Beeping Egg Hunt Helps Visually Impaired Celebrate Easter

Glenview Lantern - Mar 31st, 2015

Written by Alex Mayster of Glenview Lantern

With the month of April now upon us, children all over the world have begun their countdown to Easter. As with most holidays, many families have developed their own, unique traditions, the majority of which revolve around kids. A practice many families participate this time of year: egg hunts.

Tracking down those pastel-colored eggs may seem like an easy enough task to most, but for the visually impaired, it’s not that simple. That’s where The Chicago Lighthouse comes in.

On March 25, the Glenview-based organization hosted its second annual beeping Easter egg hunt, which allows children with vision problems to seek out the eggs through sound, rather than sight.

Danielle West, a developmental therapist with The Chicago Lighthouse, said the organization created the beeping Easter egg hunt last year to help visually impaired patients participate in the often fun-filled Easter festivities.

“It gives them an experience that most sighted kids have, and possibly take for granted,” she said.

Around a dozen kids — a mix of visually impaired children and their siblings — took part in the hunt for both beeping and typical Easter eggs on the chilly afternoon at Glenview’s Central Park, located at Lehigh Avenue and Central Road.

In addition to offering a fun experience for the kids, the egg hunt also aimed to bring families in similar situations together, according to Marla Garstka, The Chicago Lighthouse’s director of children’s programming.

“So many families want to be connected with other parents,” she said. “It’s a hard thing when you’re in a town and you’re the only family with a child with a visual impairment.”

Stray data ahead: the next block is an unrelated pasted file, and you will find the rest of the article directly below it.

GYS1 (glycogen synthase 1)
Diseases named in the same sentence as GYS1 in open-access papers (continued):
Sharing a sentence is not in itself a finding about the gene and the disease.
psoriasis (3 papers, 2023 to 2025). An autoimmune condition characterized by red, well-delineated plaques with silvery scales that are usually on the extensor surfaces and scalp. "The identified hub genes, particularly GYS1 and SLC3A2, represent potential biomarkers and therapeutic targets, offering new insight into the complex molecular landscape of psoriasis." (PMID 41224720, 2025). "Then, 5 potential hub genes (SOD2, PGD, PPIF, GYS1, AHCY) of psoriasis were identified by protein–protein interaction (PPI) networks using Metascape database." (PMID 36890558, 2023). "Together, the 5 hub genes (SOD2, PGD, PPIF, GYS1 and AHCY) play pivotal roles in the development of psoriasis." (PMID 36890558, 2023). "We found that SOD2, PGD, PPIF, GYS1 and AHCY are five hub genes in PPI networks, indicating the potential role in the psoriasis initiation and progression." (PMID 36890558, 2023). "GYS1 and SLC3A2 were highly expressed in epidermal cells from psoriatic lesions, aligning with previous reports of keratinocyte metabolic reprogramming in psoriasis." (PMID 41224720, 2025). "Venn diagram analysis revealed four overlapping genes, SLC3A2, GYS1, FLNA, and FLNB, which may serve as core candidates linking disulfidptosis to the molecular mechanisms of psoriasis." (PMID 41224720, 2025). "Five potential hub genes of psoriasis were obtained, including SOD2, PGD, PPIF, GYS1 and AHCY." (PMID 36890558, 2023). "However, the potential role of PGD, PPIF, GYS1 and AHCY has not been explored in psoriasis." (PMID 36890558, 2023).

It’s clear the parents involved were appreciative of the chance to meet other moms and dads.

“It’s so wonderful. Bringing together parents and children who have special needs is extraordinary,” Julie Rognstad said. “It really means a lot to the special needs families that they can participate in a class together.”

Others were just excited their children had the chance to take part in an Easter egg hunt for the first time.

“It means a ton. It means he can do something every other kid can do,” Amanda Torihara said. “To have something we can come to, and is set up for us, it really does mean a lot. It helps us feel less isolated.”

Fellow mother Anna Grana agreed. “It’s awesome that they take into account kids with disabilities because there’s not as much offered for them,” she said.

The idea to put together a beeping Easter egg hunt originally came to light during social club hosted by The Chicago Lighthouse to develop programs for kids. Beeping balls had already proven to be a successful tool in various classes, so the decision was made to extend that theme into the beeping eggs.

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